Is age discrimination in the work place and recruitment a real thing? Or is it that we only hear the stories of those who feel they have been discriminated against? If you believe the pundits once you hit fifty you’re considered to be “old” in the workplace. That’s even though in places like Australia, Canada and New Zealand the official retirement age ranges between 65-67 years old. In other words, if 50 is to old for the work place and you can’t get a job then what do you do for the remaining 15-20 years ahead of the official retirement age?
In Australia the Government announced a policy whereby they would subsidise up to $10,000 per employee over a certain age – the problem is that the program hoped to attract 32,000 and yet only 3,000 ended up involved. It is in stark opposition to a finding in an Australian Government report that if workforce participation increased by just 3% in the over 50 age group the nation’s GDP would be boosted by more than $33 billion.
What could really blow your mind is the extent of the problem. Federal Attorney General, Senator George Brandis, asked the Australian Human Rights Commission to examine the barriers to employment for older people and this is what they found:
People aged 55 years and over make up roughly a quarter of the population,[i] but only 16% of the total workforce.[ii] We know from the 2015 Intergenerational Report that this age cohort is the fastest growing in Australia, and will remain so for the foreseeable future.
Labour force participation declines with age. In November 2015, 73.8% of Australians aged 55–59 years were participating in the labour force, with 56.5% of 60–64 year olds and 12.7% of those aged 65 years and over in the labour force.
Older people face longer periods of unemployment. In November 2015, the average duration of unemployment for mature age people was 68 weeks, compared with 30 weeks for 15–24 year olds and 49 weeks for 25–54 year olds.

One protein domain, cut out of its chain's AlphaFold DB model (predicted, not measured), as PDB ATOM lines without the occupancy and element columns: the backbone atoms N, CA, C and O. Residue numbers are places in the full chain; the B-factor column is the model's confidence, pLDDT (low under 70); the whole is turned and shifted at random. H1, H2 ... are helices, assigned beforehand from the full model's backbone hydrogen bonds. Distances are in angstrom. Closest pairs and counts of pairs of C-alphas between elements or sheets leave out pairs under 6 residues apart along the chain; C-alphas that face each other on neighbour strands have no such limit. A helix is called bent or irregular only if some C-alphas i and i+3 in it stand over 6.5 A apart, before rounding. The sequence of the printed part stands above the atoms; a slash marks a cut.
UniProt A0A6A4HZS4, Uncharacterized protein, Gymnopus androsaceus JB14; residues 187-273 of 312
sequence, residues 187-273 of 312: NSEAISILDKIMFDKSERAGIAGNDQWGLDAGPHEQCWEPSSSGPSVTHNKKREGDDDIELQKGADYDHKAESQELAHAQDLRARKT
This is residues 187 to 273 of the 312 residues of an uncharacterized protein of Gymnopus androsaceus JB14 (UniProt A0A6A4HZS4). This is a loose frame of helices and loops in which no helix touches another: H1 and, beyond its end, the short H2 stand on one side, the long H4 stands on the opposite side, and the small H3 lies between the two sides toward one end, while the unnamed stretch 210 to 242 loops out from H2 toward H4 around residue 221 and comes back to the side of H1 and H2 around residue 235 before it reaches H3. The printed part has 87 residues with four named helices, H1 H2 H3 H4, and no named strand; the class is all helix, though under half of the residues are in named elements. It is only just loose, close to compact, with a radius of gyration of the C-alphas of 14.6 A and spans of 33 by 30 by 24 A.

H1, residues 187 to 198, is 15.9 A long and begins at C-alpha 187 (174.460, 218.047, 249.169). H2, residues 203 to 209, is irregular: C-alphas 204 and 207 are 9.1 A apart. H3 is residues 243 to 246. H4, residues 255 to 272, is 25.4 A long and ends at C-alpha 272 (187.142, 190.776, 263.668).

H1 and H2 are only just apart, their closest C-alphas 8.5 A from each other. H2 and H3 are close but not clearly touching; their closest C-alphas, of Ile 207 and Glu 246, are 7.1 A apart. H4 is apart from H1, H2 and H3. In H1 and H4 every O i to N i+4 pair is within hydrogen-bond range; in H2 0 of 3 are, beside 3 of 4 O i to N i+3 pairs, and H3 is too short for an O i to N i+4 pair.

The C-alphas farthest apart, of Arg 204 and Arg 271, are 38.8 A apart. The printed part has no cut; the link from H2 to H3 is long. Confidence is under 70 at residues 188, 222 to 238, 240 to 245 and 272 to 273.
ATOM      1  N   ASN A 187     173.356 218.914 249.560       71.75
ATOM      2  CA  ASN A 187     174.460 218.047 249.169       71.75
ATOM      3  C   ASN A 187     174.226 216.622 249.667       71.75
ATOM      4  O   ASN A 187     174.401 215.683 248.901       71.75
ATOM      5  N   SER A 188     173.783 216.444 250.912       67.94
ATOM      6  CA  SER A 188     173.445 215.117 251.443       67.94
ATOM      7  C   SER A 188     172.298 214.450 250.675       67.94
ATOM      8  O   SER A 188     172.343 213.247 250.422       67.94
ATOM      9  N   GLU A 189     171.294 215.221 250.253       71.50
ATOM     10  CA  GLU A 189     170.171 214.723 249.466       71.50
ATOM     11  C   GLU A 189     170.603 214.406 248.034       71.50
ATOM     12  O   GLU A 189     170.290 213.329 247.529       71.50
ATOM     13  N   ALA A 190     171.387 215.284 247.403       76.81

In the Australian Human Rights Commission’s 2015 National prevalence survey of age discrimination in the workplace, 27% of people over the age of 50 reported experiencing age discrimination at work. A third of those who had experienced age discrimination gave up looking for work.
In 2014-15, 70.9% of complaints made by people over the age of 45 about age discrimination to the Australian Human Rights Commission were in the area of employment.
The Human Rights Commission also noted that:
“Most workers at mid-life need a retraining opportunity so that they can secure an available job in a growth industry. The current gap in reskilling opportunities for mid-life workers, particularly those in declining sectors like manufacturing, condemns many able and experienced workers to years of poverty on benefits.”
“Another challenge, and one that will only escalate as our population ages, are the negative attitudes and treatment experienced by people who have caring responsibilities. We are all likely at some stage in our lives to care for a family member who becomes unwell or has a disability. It is clear that more access to flexible working arrangements would help keep people with caring responsibilities connected to the workforce.”
Commentator Jenny Brice had this to say recently:
“To add to the problem the definition of an older worker is getting younger. It appears to be going down in five-yearly increments. Forget 65 think 50 or even 45. For redundancy purposes if an employee is 45, they are defined as an older worker. They receive small extra payments for the privilege. They then enter the world of unemployment where it takes an average of 72 weeks for them to re-enter the workforce in some capacity.”
“Workers are becoming so fearful of being classified as old they are spending big dollars on keeping themselves looking younger. Research shows that one of the primary reasons women go under the surgeon's knife is to ensure employability in the workforce. As an executive coach and facilitator, working in corporate Australia, I am aware of the level of fear. That fear is not only confined to women it just starts earlier for them.”
Is age discrimination a thing where you live and work? Comment below – we’d love to hear from you.
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